Skills: Prefer a science or engineering background, but not required. College level math classes required and at least one statistics class. Prefer experience conducting telephone/Skype interviews and experience designing paper and online surveys. Completion of undergraduate degree, potentially in process of getting post-graduate degree. Excellent interpersonal and communication skills are a must; flexible; strong writing ability; efficient; good computer skills and able to use MS word and Excel. Will have strong English skills. Knowledge of climate science would be helpful.
Pay: $15.00 per hour. Will be processed through Temporary Solutions, a temp agency we use.
Duration: April - August 2015, 20 hours per week. Hours are flexible and we can adjust.
Speaker: Michael Callen
Date and time: Friday, April 24, from 11:00am - 12:30pm
Location: Gardner 211.
Michael Callen is at Harvard Kennedy School and his recent work uses experiments to identify ways to address accountability and service delivery failures in the public sector, working primarily in Afghanistan and in Pakistan. His primary interests are political economy, development economics, and experimental economics.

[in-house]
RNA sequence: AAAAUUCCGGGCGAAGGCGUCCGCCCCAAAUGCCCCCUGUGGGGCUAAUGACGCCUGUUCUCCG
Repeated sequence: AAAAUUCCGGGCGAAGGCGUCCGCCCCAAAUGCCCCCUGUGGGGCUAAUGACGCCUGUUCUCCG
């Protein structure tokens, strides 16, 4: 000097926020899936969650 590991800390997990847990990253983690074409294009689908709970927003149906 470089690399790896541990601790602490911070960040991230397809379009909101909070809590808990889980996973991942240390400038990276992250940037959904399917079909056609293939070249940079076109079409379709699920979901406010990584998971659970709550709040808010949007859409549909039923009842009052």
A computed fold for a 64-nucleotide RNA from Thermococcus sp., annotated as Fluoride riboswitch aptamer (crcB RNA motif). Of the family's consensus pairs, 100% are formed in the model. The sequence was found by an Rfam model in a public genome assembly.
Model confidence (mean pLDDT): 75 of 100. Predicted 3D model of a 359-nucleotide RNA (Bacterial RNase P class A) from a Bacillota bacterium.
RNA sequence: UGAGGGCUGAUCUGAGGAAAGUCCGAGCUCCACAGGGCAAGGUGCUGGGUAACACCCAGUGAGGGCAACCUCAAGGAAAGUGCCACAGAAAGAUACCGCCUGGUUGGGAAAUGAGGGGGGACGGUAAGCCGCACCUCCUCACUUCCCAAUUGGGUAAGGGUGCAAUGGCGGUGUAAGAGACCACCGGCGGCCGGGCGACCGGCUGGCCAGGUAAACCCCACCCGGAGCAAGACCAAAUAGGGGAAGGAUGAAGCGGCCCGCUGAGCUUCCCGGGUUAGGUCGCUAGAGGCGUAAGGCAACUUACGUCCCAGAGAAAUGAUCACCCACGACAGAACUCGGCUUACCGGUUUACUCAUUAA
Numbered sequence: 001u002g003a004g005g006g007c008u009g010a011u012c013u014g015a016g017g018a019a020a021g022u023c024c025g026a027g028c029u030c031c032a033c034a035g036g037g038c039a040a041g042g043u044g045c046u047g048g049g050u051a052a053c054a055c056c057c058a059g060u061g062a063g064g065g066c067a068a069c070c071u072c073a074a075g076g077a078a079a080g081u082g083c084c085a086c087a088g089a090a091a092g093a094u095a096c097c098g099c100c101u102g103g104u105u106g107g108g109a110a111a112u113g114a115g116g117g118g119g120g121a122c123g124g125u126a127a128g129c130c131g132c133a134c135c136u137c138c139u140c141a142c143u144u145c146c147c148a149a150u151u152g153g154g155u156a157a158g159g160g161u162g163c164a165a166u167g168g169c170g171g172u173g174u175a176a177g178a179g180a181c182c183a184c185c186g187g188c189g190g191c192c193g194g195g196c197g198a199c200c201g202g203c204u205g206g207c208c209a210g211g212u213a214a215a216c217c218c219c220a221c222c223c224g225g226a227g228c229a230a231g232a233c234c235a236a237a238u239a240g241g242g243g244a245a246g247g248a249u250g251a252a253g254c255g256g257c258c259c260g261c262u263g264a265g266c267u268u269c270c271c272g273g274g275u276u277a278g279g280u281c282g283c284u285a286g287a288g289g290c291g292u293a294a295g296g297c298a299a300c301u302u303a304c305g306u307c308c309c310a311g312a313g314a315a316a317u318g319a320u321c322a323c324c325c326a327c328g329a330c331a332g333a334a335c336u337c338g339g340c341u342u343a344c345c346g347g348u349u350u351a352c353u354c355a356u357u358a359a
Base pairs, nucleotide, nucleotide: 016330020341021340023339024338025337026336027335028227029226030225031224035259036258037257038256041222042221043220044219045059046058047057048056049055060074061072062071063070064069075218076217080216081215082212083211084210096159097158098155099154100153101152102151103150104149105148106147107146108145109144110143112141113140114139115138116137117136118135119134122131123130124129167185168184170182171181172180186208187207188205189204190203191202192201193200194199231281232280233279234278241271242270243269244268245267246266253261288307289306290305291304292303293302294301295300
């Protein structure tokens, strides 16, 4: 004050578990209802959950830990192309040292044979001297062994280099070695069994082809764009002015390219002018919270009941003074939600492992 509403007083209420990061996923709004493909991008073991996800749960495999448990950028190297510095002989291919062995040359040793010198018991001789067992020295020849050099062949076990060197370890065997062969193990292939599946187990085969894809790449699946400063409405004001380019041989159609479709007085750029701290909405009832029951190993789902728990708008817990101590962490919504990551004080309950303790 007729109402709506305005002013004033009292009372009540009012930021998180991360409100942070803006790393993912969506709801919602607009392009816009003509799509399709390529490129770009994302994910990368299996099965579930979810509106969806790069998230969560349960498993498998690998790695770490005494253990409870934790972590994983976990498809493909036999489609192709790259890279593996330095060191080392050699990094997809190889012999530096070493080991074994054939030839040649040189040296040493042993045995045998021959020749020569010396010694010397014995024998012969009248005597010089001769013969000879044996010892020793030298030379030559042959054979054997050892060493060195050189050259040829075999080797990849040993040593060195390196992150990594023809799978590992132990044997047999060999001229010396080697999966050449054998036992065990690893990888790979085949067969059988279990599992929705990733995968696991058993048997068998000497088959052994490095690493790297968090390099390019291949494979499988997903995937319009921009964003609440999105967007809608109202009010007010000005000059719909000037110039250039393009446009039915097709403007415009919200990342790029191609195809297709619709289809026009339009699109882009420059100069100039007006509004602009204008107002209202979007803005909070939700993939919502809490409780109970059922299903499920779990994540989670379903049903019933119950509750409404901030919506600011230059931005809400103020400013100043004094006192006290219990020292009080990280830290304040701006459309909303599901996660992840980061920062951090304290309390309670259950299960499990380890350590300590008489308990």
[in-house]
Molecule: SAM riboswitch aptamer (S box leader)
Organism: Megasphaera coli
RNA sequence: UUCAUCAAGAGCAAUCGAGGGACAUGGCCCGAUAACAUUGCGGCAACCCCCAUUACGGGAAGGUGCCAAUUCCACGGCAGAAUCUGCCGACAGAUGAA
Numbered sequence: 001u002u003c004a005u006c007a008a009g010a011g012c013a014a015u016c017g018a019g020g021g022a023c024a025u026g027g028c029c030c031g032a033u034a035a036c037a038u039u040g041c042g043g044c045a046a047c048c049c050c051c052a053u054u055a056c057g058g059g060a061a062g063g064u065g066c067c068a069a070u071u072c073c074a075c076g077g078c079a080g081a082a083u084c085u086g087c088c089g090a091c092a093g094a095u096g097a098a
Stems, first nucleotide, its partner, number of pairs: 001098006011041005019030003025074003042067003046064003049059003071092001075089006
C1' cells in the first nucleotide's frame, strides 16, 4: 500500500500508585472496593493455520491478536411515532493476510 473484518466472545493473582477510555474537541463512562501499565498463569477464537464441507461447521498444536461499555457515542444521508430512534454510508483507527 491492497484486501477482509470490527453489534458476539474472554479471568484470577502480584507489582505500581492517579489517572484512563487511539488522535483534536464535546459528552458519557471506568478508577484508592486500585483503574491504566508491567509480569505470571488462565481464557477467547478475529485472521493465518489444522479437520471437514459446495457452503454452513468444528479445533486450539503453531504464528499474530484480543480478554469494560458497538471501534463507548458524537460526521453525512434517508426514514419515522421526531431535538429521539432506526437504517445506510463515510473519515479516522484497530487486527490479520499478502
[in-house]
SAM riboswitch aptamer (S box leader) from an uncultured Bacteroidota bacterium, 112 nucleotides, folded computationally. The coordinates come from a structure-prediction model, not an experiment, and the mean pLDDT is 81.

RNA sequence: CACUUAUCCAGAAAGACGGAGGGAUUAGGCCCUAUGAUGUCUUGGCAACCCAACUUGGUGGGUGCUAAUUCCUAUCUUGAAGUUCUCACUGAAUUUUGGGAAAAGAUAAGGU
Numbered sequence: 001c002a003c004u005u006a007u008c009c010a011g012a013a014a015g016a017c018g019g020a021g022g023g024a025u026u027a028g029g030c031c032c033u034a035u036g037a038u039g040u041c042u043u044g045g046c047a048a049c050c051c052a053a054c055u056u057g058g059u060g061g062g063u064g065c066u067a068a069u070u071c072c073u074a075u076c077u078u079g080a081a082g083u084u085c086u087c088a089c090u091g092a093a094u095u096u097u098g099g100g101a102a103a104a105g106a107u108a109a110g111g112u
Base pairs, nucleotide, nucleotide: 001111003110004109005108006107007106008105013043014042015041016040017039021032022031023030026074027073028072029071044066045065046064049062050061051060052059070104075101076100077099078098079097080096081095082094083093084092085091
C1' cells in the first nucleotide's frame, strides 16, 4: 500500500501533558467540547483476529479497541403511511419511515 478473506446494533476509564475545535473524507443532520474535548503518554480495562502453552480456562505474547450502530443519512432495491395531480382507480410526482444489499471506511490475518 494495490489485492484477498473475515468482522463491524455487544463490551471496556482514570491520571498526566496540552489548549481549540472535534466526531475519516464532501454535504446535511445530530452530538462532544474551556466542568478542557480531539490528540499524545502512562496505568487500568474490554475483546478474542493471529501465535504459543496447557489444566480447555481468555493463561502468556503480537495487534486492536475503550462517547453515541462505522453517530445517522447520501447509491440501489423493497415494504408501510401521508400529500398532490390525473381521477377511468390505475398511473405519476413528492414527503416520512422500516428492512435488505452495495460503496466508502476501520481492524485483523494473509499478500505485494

A medical researcher at Duke University is looking for a student to help analyze a focus group regarding teaching medical students. If you are interested, please contact Paul_Mihas@unc.edu.
Census bureau population data collected in December have been used to identify a tremendous growth in population in Florida, particularly around a handful of metro areas. This growth means that the Sunshine State is now the third most populous state in the nation.